The most important thing was to write without a conscience. I followed Lamott’s advice to a T, and would recommend that anyone who gets stuck on a project to do the same. Just be prepared for what you’ll see when that shitty first draft is done

What I saw was god-awful: spelling and grammar mistakes galore, sentences, and sometimes complete paragraphs, that didn’t make any sense. Going back and editing this swill was painstaking, frustrating, laborious, and I wound up doing it more times than I care to remember before sharing it with my editor. It was a humbling experience.

What didn’t change, however, was the core of the story, and when you have that, you have everything. Anybody can make the words sing, but there is no music unless you create the notes. In my case, the core didn’t change much from the first writing to what was probably the twentieth. I lost count after a while.

Why so many re-writes? First of all, it took forever to catch everything that needed fixing. After every re-edit, I re-read the manuscript and always found stuff I missed the previous time. Once I got to the point where I thought it was good enough to share with my editor, it came back with a lot of red ink and recommended changes. Each time I completed the edits I agreed with, it would come back again with more suggestions. On and on it went like that until we were both happy with the manuscript.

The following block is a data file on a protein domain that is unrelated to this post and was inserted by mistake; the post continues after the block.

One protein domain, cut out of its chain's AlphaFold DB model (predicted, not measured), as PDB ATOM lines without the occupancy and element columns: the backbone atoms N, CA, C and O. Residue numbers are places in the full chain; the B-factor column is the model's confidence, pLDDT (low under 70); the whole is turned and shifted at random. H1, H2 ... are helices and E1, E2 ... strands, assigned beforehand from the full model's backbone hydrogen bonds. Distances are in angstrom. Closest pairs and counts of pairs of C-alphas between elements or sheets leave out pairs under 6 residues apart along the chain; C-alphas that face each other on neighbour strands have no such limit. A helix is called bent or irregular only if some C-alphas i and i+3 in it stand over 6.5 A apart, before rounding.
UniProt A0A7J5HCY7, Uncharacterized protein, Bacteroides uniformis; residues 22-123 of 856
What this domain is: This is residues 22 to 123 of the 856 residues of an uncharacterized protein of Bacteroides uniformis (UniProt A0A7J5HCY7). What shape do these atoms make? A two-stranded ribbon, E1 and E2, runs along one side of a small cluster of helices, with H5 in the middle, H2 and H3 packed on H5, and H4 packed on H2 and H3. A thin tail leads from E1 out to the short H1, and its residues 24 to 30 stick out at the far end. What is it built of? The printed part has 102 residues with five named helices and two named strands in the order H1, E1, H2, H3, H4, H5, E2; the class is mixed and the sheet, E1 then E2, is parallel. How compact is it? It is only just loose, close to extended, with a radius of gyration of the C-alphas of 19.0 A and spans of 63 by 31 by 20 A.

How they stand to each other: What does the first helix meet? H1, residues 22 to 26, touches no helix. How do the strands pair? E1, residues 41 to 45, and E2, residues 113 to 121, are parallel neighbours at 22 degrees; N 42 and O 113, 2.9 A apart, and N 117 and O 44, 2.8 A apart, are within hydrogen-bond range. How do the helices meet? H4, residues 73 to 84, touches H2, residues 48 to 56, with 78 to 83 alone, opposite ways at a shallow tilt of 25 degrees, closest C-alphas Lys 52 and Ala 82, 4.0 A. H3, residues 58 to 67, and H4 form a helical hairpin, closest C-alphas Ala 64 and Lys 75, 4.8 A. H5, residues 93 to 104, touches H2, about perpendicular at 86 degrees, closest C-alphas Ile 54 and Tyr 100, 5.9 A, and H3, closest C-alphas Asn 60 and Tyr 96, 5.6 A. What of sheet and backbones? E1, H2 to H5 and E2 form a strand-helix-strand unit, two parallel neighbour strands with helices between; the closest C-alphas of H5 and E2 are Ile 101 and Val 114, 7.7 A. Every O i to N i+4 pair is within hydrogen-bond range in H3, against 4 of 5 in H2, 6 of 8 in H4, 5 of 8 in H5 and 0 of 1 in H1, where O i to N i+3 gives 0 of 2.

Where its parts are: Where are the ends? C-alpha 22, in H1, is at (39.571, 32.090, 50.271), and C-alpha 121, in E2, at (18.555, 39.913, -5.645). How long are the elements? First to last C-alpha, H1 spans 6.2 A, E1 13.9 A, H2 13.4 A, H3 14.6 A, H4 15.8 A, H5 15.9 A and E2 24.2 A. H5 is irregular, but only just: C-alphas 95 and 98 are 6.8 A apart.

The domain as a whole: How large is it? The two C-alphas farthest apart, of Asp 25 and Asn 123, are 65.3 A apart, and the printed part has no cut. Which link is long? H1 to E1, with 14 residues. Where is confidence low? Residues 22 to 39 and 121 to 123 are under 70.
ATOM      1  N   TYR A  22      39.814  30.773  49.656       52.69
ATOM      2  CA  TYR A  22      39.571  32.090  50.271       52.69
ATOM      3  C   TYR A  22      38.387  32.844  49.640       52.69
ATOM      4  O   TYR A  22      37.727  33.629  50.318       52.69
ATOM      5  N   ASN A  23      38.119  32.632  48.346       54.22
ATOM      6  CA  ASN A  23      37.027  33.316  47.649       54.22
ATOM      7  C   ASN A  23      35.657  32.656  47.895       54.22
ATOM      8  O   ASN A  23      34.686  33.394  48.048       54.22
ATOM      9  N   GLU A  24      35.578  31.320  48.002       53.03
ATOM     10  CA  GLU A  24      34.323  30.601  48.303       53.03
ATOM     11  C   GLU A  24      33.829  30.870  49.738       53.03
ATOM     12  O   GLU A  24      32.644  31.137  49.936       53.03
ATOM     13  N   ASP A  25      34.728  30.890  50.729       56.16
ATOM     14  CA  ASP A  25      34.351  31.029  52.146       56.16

The most difficult challenge was to pare the text down to less than 100,000 words, because my editor believed any author’s inaugural work should be 100,000 words or less. Who was I to argue? And I must admit, there was a lot of fluff. The final product was much cleaner and tighter than what I started with.